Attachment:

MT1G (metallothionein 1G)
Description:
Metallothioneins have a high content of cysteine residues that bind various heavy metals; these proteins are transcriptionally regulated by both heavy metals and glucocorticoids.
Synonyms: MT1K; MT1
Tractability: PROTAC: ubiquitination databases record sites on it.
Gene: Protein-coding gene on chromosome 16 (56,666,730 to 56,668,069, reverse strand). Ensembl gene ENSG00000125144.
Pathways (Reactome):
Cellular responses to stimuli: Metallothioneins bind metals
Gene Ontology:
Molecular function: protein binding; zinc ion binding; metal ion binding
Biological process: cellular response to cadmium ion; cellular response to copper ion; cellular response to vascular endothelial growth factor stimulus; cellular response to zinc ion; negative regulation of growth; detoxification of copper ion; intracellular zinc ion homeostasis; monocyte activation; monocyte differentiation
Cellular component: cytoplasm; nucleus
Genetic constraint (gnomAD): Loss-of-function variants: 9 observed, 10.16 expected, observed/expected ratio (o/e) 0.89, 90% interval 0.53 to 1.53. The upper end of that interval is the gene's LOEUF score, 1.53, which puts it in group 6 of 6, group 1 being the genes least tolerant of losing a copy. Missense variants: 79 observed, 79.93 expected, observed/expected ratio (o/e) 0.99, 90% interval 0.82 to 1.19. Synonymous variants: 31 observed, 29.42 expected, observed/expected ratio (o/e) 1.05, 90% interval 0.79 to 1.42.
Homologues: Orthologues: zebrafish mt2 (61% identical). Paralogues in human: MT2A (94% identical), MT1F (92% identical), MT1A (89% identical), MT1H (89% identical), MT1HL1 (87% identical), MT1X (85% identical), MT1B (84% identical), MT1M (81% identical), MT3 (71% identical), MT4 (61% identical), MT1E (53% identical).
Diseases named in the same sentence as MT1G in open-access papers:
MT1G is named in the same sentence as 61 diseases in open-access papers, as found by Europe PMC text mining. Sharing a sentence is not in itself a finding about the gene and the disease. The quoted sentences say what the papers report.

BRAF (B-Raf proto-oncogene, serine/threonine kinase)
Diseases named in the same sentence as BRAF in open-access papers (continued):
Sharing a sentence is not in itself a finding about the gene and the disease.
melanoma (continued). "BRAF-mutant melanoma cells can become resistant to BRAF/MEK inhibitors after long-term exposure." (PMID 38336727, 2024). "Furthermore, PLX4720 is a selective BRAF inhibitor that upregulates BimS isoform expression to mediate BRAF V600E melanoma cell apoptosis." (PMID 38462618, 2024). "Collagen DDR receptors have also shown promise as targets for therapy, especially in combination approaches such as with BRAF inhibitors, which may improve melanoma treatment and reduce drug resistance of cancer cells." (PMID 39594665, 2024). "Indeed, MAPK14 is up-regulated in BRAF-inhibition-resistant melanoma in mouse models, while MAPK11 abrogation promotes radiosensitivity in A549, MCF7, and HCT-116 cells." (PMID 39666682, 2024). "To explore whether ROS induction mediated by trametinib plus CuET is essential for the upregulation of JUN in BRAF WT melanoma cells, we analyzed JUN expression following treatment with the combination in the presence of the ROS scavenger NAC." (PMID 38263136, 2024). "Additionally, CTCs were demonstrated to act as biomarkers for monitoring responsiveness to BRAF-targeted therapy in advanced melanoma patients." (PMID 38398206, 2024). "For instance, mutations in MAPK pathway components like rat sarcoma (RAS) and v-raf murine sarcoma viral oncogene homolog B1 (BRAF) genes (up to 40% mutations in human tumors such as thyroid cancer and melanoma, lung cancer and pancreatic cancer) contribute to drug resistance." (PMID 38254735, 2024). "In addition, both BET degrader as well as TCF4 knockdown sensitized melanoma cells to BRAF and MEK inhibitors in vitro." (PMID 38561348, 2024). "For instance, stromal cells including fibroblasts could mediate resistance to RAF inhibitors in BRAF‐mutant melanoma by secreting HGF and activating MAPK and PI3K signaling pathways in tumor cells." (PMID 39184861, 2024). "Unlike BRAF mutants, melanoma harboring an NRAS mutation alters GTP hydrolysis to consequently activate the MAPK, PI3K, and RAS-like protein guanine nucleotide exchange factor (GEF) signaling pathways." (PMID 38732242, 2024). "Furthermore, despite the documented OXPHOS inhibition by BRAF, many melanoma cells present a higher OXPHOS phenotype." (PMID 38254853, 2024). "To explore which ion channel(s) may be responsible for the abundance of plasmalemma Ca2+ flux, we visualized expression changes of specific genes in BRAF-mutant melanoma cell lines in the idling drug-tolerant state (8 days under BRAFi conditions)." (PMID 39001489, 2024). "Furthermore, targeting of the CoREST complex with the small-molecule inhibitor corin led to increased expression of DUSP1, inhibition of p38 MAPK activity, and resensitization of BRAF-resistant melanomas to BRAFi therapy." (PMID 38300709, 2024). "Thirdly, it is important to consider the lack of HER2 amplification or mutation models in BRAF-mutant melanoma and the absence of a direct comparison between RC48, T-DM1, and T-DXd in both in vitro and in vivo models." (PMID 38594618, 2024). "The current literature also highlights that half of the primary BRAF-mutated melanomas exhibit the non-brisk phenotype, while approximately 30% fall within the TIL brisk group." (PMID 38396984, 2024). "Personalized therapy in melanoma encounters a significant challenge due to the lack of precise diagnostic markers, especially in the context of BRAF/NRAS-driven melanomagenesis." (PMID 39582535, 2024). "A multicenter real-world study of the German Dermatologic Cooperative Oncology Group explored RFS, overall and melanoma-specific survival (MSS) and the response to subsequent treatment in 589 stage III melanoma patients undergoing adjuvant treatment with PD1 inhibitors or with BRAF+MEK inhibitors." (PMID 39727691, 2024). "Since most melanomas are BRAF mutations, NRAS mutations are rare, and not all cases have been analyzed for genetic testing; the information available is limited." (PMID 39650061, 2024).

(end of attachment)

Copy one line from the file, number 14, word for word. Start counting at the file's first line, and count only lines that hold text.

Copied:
Homologues: Orthologues: zebrafish mt2 (61% identical). Paralogues in human: MT2A (94% identical), MT1F (92% identical), MT1A (89% identical), MT1H (89% identical), MT1HL1 (87% identical), MT1X (85% identical), MT1B (84% identical), MT1M (81% identical), MT3 (71% identical), MT4 (61% identical), MT1E (53% identical).